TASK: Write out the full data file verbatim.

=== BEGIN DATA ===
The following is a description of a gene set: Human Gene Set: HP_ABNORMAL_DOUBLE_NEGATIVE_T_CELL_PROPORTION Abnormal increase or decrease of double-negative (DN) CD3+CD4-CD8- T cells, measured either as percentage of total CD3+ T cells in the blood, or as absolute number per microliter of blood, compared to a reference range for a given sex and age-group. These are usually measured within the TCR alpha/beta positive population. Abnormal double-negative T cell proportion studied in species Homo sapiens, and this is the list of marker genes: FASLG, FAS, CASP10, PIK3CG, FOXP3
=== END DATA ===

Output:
The following is a description of a gene set: Human Gene Set: HP_ABNORMAL_DOUBLE_NEGATIVE_T_CELL_PROPORTION Abnormal increase or decrease of double-negative (DN) CD3+CD4-CD8- T cells, measured either as percentage of total CD3+ T cells in the blood, or as absolute number per microliter of blood, compared to a reference range for a given sex and age-group. These are usually measured within the TCR alpha/beta positive population. Abnormal double-negative T cell proportion studied in species Homo sapiens, and this is the list of marker genes: FASLG, FAS, CASP10, PIK3CG, FOXP3